Commitment vs. Fantasy in Robert Frost's "Stopping by Woods on a Snowy Evening"In "
Frost begins the poem simply by setting a vivid scene which provides the basis of imagery to create a tone of alienation with a serene mood.
It describes the faraway location of the woods, implying the isolation it forms between the traveler and civilization, a restricted area that man should not cross. The speaker has for a moment stopped his journey to watch "woods fill up with snow," being drawn by the dreamlike beauty and ambiguity of the landscape.
The second stanza provides information on the reason of his stopping with a more definite time and location. The traveler is so far out that the horse "must think it queer" to stop far away from town, knowing instinctively that it is dangerous. Shifting the focus point to the horse's reaction creates reality of the situation and a greater emphasis on their stop. The division between the "woods and the frozen lake" illustrate the division between fantasy and reality. The next lines disclose that it is the "darkest evening of the year," literally and emotionally. The emphases placed on darkness represent the unnamed troubles and despondency, without light and hope.
In the third stanza, the traveler observes more of his surroundings and is overwhelmed by his attraction. The horse once again tries to gain his attention by giving his "bells a shake", but is consumed by the softness of the "the sweep / Of easy wind and downy flake." The scene becomes more dreamlike, attracting his attention with the snowy woods, removing him from the boundaries of society.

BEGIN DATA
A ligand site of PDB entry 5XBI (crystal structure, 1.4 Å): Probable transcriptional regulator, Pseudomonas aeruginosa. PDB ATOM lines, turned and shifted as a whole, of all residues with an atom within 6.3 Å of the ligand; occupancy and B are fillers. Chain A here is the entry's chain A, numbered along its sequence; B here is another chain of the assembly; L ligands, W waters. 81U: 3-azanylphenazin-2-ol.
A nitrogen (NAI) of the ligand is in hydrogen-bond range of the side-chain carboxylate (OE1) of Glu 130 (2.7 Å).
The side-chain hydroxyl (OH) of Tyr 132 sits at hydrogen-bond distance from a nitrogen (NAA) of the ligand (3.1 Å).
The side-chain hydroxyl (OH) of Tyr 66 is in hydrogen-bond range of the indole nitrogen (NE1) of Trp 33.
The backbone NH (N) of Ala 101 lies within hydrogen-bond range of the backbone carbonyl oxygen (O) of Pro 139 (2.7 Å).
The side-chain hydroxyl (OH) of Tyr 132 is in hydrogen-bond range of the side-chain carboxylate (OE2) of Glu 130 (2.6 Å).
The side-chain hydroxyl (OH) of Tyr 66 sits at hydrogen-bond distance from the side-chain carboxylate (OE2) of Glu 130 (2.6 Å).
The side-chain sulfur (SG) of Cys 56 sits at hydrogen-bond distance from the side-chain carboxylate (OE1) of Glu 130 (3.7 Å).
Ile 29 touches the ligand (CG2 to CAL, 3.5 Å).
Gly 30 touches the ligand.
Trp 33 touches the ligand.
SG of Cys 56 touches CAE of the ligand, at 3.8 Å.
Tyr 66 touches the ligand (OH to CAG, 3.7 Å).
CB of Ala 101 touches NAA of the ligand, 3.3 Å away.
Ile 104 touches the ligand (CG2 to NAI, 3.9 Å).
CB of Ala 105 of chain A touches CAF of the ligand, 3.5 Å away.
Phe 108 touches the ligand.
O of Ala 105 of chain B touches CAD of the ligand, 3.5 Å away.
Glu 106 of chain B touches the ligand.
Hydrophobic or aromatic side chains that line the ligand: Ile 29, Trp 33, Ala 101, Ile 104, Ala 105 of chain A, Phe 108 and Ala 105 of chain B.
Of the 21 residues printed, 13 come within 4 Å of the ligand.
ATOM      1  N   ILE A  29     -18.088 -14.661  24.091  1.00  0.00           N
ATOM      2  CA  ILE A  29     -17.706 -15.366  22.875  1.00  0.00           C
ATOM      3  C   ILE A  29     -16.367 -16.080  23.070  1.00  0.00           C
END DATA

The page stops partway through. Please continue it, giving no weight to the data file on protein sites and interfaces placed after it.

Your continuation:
In the final stanza, the rhyme scheme changes from the rest of the poem in the same way that the speaker breaks away from the beauty of the woods and death to returns to the obligations of his life and civilization. The fascination of the woods make the traveler wants to stay exactly where he is, where "the woods are lovely" and to the painless eternity. But he soon realizes the danger beneath the beautiful landscape. The word "but" in "but I have promises to keep…" provides the transition to his ultimate decision. The traveler could have chosen the beautiful landscape, "but [he] has promises to keep." He also remembers the promise he made to society and comprehends that he must go home, not into the woods. The repetition of the last two lines, dramatizes the strength of the speaker's commitment to his promise, and realizes that he has many "miles" or roads not yet traveled, to continue at all cost before he may "sleep," or die. He still has many years to live before he takes the option of death.
On this dark night, the speaker is tempted to leave the world of worries and responsibility in order to enter the world of painless eternity; he however comes to realize the necessity and promises that he has made towards culture. Although there is something alluring about the attraction and beauty of nature, he comprehends that he must continue to live and face his problems. The woods offer a short escape from the obligations that society brings, but in the end realizes the importance of returning home.
Sources:Robert Frost "